We all want to do our bit to save the planet, but it can be difficult to know where to start. To celebrate Zero Waste Week we’re sharing our top seven tips on how to reduce waste in the classroom. These quick and easy swaps reduce waste, help the planet and save some of your budget too!
1) Name your pencils
Every teacher knows that pencils vanish. At the beginning of term, give each student a pencil with their name written on it (we love to use washi tape for low waste labels). Each student has one pencil and needs to ask you for a new one if their pencil is lost, broken or too worn down. Giving students the responsibility of looking after their pencil means that they are far more likely to look after it and pencils will quickly stop vanishing.
2) Lose the laminator
Laminating can help to make paper sturdier and more durable which is great, especially if you work with younger students. But, laminating paper means that it can no longer be recycled. Instead of laminating papers to make resources like flash cards or number counters, stick them onto some old cardboard instead. Save up your old cardboard packaging, glue the paper to the card and cut it out. The resources will be even sturdier than if they were laminated and you make use of your class recycling.
3) Glue sponges
Glue sticks are a mess-free way to secure things in class, but they do use a lot of plastic. Swapping to homemade glue sponges can reduce plastic significantly and is an inexpensive way to glue. Take an air tight container and pour about 1cm of liquid glue into the bottom, place a sponge on top of the glue and secure the lid. The sponge soaks up the glue, and students can then dab this onto the backs of their papers. Bonus tip: If you are using glue sticks, save the lids of any glue sticks that you throw away. Lids often go missing and the glue dries out and has to be thrown away. Keeping old lids means you always have one to hand to save any glue with a missing lid.
4) Double up on paper
Change your default printer settings to print on both sides of the paper. Each printer is different, but a quick internet search will direct you how to change your default settings so that you automatically print on both sides, reducing the paper you use by half.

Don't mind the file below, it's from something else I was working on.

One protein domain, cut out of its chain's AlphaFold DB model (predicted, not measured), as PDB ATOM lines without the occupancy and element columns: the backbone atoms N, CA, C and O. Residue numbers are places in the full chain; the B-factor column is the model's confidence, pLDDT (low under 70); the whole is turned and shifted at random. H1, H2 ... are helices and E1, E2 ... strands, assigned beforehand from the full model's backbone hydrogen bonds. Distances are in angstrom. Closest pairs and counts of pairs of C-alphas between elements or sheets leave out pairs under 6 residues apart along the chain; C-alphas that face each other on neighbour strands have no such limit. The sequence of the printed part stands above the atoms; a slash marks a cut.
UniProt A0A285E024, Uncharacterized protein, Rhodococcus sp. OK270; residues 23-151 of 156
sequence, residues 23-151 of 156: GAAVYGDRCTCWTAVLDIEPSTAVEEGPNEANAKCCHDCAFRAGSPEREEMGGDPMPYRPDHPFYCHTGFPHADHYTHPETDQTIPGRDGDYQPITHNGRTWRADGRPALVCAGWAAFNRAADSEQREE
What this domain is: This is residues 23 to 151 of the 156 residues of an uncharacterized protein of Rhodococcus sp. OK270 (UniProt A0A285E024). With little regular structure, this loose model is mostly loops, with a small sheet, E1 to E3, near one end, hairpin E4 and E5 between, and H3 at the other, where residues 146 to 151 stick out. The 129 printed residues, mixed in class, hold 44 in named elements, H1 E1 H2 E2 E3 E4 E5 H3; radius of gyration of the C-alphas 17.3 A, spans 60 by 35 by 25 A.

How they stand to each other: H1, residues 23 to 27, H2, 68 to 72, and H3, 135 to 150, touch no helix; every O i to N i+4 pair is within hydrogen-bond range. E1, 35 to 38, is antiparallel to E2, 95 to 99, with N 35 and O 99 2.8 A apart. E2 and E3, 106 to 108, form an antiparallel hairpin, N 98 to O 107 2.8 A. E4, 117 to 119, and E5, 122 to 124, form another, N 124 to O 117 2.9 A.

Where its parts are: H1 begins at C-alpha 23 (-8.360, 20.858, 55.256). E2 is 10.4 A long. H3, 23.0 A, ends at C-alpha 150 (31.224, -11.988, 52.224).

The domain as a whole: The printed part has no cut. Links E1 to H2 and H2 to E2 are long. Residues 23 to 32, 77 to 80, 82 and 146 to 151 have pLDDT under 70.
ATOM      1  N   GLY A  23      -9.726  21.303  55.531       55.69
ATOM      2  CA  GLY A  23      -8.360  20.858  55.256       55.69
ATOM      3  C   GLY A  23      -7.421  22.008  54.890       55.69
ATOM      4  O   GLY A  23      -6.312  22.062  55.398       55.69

5) Save paper
Sometimes you have to print on one side of the paper, but the other side of the paper can still be used. Save paper that has only been used on one side and use the other side at another time. This can be used for more printing, jotting down notes, drawing and much more.
6) Use your recycling
Make puzzles and learning games from used cardboard. Some of our favourite ideas are:
– Ask students to make the box flat without cutting it. Students will unpick the joins and discover how the box was constructed. This is a great activity for learning about 3D shapes and nets.
– Vocabulary cards. Cut out words and ask students to write the definitions on the back of the card. This is helpful for students learning another language or subject specific words, and is a great way for students to practise command words.
– Planting. Ask students to dampen a cardboard tube and fill it with compost, then place a seed on top and push this down 2cm with the end of a pencil. Students can place their tubes in a tray near a window and watch their plants grow, learning about how plants develop.
Everyone enjoys a class party, but there is often lots of waste from paper plates and plastic cups. Swap the disposable party ware for reusable plastic plates and cups. These are a low-waste swap that will save you time, money and probably quite a few spills in your next party.
These are some of our favourite ways to reduce waste in class, but the possibilities are endless. If you have any tips, let us know by getting in touch.